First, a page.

The second lesson is that God still loves us, forgives us, wants us on his team—no matter what is in our lives, no matter our limitations, no matter our past. It’s our undivided selves, accepting everything that we are, that can be useful to him in bringing in the kingdom.

The third lesson is that God will use our pain and suffering, now healed, transformed and redeemed to help others. The kingdom is the place where God’s work gets done for everyone. Once we can accept his love for us, all we can do is to pour it back out into the world for the sake of our neighbors, for God’s sake.

So, if life is a school, then we’d better get on with it! Let’s focus on the basic question; can I love no matter what? Every good step we take down that road will yield a surrendered heart, a tolerance for suffering before unknown in us because now we know that it is in our own best interests. It’s almost as if we say to God, “Bring it on! See if you can top last week’s problems and how you’ll help us solve them! Show us what we need to know in order to love! Highlight my attachments, my presumptions, my expectations, my preferences, so that I can give them up to you! My main goal is to love you, so let’s get to it!”

When there is that kind of openness in us to whatever comes in our lives, then we know that we have made great strides in learning how to love, in allowing God to love through us. Then in good times and in times of suffering our innermost self will be giving out love, love, love. The underlying structure of our selves will be exposed to be love, not fear, anxiety, shame and guilt. “Winter” will no longer pull us off the track of loving God.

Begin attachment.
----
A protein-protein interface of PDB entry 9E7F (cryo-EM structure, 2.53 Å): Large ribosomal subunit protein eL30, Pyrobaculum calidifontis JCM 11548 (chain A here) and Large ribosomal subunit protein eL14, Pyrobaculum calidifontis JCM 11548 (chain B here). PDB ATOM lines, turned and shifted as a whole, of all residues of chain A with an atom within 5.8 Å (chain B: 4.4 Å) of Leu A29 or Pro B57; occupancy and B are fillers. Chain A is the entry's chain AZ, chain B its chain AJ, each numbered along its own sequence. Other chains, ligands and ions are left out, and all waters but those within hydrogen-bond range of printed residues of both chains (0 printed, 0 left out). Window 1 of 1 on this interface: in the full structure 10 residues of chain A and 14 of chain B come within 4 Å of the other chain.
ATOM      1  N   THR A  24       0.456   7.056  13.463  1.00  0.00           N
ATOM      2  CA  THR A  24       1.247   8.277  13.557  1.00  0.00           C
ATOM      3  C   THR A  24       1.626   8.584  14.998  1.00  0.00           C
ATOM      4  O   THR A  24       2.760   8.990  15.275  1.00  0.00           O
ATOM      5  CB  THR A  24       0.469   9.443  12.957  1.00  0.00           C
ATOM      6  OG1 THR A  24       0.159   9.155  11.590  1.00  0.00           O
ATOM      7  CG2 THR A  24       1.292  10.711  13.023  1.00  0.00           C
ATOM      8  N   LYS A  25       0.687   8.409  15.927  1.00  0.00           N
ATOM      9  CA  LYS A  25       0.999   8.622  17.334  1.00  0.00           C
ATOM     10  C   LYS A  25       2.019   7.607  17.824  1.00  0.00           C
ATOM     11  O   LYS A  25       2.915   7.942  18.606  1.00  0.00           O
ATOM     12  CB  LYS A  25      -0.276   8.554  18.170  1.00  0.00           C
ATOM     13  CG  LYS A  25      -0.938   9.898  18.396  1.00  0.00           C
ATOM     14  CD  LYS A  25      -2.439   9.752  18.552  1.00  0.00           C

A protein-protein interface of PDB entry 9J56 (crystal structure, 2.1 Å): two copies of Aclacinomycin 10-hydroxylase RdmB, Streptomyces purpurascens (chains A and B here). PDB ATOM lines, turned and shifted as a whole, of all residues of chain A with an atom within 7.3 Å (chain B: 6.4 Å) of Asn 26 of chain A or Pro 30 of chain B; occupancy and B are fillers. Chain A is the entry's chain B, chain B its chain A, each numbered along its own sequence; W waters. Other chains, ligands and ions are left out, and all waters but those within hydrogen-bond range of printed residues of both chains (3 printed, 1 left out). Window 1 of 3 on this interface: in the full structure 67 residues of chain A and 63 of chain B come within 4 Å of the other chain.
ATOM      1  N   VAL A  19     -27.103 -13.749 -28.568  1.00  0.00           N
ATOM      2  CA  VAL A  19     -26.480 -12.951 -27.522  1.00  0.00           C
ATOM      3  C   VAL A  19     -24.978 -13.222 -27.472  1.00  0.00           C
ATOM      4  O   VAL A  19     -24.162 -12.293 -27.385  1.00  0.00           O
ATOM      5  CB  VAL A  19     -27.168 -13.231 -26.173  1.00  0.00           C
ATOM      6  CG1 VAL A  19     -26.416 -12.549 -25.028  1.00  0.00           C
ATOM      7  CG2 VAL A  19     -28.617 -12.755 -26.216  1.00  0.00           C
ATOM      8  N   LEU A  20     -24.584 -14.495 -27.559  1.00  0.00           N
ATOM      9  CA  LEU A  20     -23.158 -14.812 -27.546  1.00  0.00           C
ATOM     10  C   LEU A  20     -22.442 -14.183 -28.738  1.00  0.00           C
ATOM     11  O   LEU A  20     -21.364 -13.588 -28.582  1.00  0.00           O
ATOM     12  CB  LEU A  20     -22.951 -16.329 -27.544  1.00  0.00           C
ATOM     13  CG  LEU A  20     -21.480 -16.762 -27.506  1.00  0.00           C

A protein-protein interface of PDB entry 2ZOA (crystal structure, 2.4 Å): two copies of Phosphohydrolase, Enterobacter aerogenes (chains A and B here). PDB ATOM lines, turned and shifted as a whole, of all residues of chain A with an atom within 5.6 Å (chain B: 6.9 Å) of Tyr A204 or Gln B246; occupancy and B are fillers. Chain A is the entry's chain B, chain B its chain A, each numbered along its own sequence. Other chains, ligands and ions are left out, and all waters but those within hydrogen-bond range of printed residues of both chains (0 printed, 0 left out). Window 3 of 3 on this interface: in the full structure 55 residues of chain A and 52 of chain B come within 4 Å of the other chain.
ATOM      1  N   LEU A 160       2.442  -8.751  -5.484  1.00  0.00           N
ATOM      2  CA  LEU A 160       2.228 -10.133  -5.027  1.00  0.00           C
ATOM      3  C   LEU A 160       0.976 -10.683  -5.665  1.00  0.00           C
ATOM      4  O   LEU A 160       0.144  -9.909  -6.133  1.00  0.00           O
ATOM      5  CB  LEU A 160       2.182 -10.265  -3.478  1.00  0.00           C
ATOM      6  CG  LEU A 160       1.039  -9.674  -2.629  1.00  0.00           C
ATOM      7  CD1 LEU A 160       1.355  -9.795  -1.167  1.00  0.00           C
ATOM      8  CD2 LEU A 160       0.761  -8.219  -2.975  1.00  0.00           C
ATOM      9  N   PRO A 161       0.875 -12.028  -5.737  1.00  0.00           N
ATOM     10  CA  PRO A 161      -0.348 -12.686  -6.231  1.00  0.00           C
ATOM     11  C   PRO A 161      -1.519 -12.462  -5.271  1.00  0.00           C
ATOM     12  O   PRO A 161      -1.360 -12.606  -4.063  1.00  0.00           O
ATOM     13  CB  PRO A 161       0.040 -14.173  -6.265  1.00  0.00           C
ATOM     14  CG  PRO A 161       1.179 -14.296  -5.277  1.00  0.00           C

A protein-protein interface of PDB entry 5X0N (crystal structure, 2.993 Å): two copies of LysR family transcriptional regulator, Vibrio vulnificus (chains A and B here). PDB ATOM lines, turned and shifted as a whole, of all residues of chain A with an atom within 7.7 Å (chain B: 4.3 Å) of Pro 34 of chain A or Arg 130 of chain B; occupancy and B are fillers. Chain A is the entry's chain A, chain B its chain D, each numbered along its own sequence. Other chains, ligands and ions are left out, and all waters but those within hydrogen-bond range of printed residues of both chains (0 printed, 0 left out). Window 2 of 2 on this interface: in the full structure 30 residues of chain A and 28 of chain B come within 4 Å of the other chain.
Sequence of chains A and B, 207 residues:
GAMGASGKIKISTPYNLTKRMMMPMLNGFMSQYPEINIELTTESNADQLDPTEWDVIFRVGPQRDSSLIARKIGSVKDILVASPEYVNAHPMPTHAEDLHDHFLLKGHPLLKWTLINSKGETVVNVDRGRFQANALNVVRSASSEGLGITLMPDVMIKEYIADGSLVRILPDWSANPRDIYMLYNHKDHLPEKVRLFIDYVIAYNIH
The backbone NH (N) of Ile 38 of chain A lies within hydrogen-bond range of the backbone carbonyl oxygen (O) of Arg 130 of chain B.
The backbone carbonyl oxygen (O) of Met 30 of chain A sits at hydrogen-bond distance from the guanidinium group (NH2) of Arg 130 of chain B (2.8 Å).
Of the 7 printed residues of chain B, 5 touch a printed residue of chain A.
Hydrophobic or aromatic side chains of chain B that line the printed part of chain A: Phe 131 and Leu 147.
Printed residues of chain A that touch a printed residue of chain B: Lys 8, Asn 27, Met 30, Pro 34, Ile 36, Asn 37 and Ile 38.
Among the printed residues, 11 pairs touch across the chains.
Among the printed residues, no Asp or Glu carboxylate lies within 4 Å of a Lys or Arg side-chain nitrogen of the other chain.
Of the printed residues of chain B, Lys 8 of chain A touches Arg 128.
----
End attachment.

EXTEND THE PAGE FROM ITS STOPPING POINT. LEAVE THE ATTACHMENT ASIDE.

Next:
Questions to ponder for the week: Can I accept and love all of me, even the challenges and pain and suffering in my life? Am I willing to accept all that life brings me? Can I see that God loves all that I am, has walked with me through all of my life, loved and supported me no matter what? Can I bring my whole self to God in love? Can I give my all to God and let him lead me, no matter what? Or do I still hold back some of myself, still flinch when things I don’t like come into my life, or spend time in resistance? Will I ask God’s help in loving him with all of myself?


Blessings for the week: May we be the children of God who love him with all of ourselves. May we every day bring more of ourselves in love to him. May we love ourselves, our whole selves unconditionally.


*****I’m doing more research for my book. If you have had the experience of God revealing to you what your purpose is, would you write me in the Messages and tell me what that purpose is and how it came about. I would greatly appreciate your help. I’ll use it in my book, but the writer will remain anonymous.

My book, “Thy Kingdom Come!”, is up on Amazon in both paperback and Kindle versions. Look under Patricia Said Adams.

I have an essay published in an anthology of writings by Christian authors, entitled “What Can We Learn About Suffering From the Exodus Story.” The book is entitled Let Hope Arise by Authors for Christ and is available on Amazon.